Art built to vanish
If all this warm weather has you thinking of the beach, consider the impermanent sand paintings of Andres Amador. Amador, who is based in San Francisco, sometimes uses a team of artists or schoolkids to construct his paintings. On his website, he explains that his interest in “the incredible canvas of the beach” has its roots in his work as a conservation worker in Ecuador. The paintings are always washed away by the tide, sometimes while they’re still being completed. The ephemerality is part of the beauty.
You may be eating designer fruit
Smithsonian magazine has just launched a great new blog, Design Decoded, by the writer Sarah C. Rich--and Rich has started things off with an absolutely incredible history of the seedless mandarin orange. It might seem odd to write about a citrus fruit on a design blog, but, as Rich shows, the orange is one of the most deeply designed products in the world. It’s “the iPhone of the produce aisle.”
Oranges, Rich explains, have gone on a long journey. Today, they’re specially bred to have easy-to-open, “unzippable” skins, and are marketed to kids as a healthy snack. New varieties are given catchy, consumer-friendly names like “Cutie” and “Tango” (researchers have discovered that “the public prefers two-syllable words” for oranges). Some of today’s most forward-thinking citrus growers are even using unmanned drones to monitor the water consumption of the orange trees, with the aim of ensuring that all the oranges come out the same size, with identically smooth skins.
What does the future hold? Probably even more innovation, leading to even more perfectly designed oranges. “What would the produce aisle look like if every piece of citrus were palm-size, unblemished, and the same deep, glossy shade of carnelian?” Rich asks--or, if growers made cube-shaped oranges, “for more space-efficient shipping?” We might be only a few years away from finding out the answers.
How to build an idea mill
What made post-Depression America so economically dynamic? In part, it was that lots of great inventions, like automobiles, air travel, telephones, and computers, became cheap enough to raise everyone’s standard of living. Jon Gertner’s “The Idea Factory: Bell Labs and the Great Age of American Innovation” is a wide-ranging, detailed, and deeply fascinating look at the New Jersey lab which helped make that possible, by churning out an extraordinary stream of useful discoveries, including the transistor (the essential ingredient in all electronic devices), the radio telescope, the theory of information, the communications satellite, the digital camera, the laser, and the UNIX operating system--not to mention, of course, our entire modern communications infrastructure.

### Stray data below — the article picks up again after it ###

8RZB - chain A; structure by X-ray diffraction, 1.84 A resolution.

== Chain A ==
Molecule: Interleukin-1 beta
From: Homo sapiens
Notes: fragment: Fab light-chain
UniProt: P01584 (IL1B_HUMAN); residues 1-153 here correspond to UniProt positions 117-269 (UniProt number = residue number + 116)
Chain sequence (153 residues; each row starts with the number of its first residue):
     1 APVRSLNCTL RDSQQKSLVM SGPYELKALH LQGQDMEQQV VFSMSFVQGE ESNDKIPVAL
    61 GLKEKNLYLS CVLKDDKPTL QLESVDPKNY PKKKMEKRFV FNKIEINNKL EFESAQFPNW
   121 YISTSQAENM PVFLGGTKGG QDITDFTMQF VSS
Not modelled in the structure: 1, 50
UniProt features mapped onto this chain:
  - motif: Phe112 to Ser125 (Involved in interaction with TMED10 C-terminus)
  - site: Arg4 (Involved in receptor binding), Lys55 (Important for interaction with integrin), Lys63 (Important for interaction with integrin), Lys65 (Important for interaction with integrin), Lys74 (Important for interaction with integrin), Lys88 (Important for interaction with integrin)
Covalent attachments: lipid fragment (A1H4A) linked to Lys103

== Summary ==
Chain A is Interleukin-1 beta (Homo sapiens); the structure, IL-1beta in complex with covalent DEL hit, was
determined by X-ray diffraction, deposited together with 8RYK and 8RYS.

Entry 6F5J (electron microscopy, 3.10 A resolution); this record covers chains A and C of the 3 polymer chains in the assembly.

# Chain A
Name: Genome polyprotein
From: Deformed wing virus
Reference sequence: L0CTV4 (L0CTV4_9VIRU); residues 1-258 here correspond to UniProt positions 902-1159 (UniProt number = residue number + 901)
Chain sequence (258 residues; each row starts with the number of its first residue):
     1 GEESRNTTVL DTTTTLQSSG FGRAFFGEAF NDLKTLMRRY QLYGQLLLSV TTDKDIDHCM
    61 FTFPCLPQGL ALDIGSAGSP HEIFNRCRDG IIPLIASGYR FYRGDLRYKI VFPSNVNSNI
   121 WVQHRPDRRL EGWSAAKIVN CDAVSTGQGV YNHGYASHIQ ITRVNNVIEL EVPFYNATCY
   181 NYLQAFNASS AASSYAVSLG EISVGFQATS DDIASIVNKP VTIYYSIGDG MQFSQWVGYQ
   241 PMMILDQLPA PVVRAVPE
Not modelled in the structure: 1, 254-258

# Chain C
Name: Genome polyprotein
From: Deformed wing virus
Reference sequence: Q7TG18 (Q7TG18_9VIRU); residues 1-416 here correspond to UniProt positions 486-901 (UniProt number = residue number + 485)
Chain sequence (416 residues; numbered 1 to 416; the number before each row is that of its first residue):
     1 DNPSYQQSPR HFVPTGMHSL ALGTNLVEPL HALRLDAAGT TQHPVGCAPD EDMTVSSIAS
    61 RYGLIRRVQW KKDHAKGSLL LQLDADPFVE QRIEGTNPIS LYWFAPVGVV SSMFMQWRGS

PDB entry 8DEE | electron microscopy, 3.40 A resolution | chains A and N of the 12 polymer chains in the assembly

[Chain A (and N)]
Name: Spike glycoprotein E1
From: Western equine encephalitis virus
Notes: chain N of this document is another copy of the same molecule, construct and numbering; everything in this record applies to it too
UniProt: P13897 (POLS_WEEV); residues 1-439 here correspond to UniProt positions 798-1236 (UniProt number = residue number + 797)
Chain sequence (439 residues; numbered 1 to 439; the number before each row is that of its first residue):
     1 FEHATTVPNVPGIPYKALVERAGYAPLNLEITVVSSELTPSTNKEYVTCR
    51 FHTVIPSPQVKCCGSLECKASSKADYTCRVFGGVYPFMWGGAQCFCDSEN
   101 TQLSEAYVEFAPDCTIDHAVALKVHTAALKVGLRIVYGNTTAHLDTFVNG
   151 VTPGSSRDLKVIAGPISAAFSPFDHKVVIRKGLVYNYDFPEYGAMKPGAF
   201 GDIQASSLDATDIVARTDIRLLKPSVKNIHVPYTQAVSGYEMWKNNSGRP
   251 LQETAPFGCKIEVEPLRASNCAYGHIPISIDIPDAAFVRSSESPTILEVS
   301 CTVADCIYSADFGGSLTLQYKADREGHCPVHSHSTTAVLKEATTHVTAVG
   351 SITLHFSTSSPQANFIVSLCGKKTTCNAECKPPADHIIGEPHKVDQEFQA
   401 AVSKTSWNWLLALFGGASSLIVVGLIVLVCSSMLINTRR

The Bell Laboratories were formally created in 1925, when different engineering departments within the massive American Telephone and Telegraph Co. were consolidated into one giant lab. Thousands of engineers and scientists worked on its New Jersey campus, all united in the goal of extending and perfecting the telephone network. No detail was too small, and no problem too big: Labs scientists figured out how to make telephone poles gopher-proof; invented the telephone ring (before telephones rang, Gertner explains, you shouted “Ahoy!” through the phone until someone on the other side heard you); and also explored basic scientific questions in physics, chemistry, and other fields. Scientists like William Shockley (inventor of the transistor) and Claude Shannon (inventor of information theory) were spurred on by an unending stream of practical engineering problems, like how to cram as many conversations as possible into a single phone line. In part because it was funded by an unending stream of telephone revenue, the lab could produce innovation on a truly industrial scale. (Ironically, Gertner notes, the technologies invented there were what eventually undermined the phone company’s business model.)
Today, the Bell Labs model seems anachronistic: We tend to think of innovation as flowing from small firms and entrepreneurs. But Bell Labs, Gertner argues, should stand as an important counter-example to our obsession with start-up culture. There’s a difference, he believes, between the small, iterative, market-driven successes created by start-ups and the truly huge technological revolutions created by well-funded research institutes, in which scientists and engineers can work together in an open-ended, interdisciplinary way. “Some contemporary thinkers,” he writes, “would lead us to believe that twenty-first-century innovation can only be accomplished by small groups of nimble, profit-seeking entrepreneurs working amid the frenzy of market competition”--but Bell Labs, by contrast, shows how much more “large human organizations might accomplish.”